Nigerian President Muhammadu Buhari is facing increasing calls not to seek re-election next year, but he will probably decide to run and will be the favorite, according to New York-based risk consultancy Eurasia Group.
The 75-year-old has been urged over the past month by former president Olusegun Obasanjo not to stand for a second term, while ex-army ruler Ibrahim Babangida has publicly said Nigeria needs a new generation of leaders. His wife Aisha re-tweeted messages suggesting he wasn’t fully in control of the government.
“There is a 35 percent chance that Buhari decides not to contest the 2019 election,” Amaka Anku, head of Eurasia’s Africa practice, said in a note to clients. “Nonetheless, walking away from the presidency would be a very difficult move for Buhari. He will face significant pressure from his closest advisers to seek a second term, even if he personally prefers to step aside.”
Buhari’s critics have said his economic policies exacerbated a slump triggered by the 2014 crash in oil prices and that he hasn’t done enough to quell violent clashes between farmers and herdsmen. They’ve also questioned whether he’s fit enough for the job after he spent more than five months in London last year being treated for an undisclosed illness.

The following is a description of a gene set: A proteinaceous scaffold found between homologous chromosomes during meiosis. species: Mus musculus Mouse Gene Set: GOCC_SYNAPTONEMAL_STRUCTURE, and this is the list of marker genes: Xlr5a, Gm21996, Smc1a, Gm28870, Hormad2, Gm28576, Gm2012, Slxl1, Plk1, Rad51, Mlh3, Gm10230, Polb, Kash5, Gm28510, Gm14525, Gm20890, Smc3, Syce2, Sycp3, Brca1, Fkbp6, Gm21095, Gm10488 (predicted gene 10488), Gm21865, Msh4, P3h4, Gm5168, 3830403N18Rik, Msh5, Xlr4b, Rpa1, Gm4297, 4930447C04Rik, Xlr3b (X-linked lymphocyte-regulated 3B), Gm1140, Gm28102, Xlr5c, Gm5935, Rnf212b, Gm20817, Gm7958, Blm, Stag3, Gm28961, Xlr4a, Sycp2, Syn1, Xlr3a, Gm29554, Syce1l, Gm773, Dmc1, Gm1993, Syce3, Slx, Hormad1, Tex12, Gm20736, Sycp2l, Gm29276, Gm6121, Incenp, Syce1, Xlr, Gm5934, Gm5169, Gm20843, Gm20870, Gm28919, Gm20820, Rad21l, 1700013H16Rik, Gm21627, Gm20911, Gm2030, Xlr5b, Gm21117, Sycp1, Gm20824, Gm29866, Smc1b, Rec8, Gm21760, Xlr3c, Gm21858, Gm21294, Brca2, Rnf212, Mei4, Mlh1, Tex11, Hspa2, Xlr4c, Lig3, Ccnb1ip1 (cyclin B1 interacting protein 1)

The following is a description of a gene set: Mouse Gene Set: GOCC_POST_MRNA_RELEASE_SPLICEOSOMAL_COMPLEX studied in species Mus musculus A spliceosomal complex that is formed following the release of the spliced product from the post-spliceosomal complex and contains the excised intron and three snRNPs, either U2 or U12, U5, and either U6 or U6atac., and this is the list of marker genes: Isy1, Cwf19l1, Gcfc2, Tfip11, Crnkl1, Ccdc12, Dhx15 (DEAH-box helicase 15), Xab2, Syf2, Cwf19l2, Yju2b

“He will therefore decline another attempt at the presidency only if medical issues prohibit a tough campaign schedule,” Anku said.
If Buhari, who came to power in 2015, decides not to run, two potential candidates to replace him are state governors Aminu Tambuwal of Sokoto and Kashim Shettima of Borno, Anku said. Vice President Yemi Osinbajo, a southerner who’s respected among much of the business community, would only be a candidate next year “in the unlikely event” that Buhari, a northerner, publicly backed him, she said.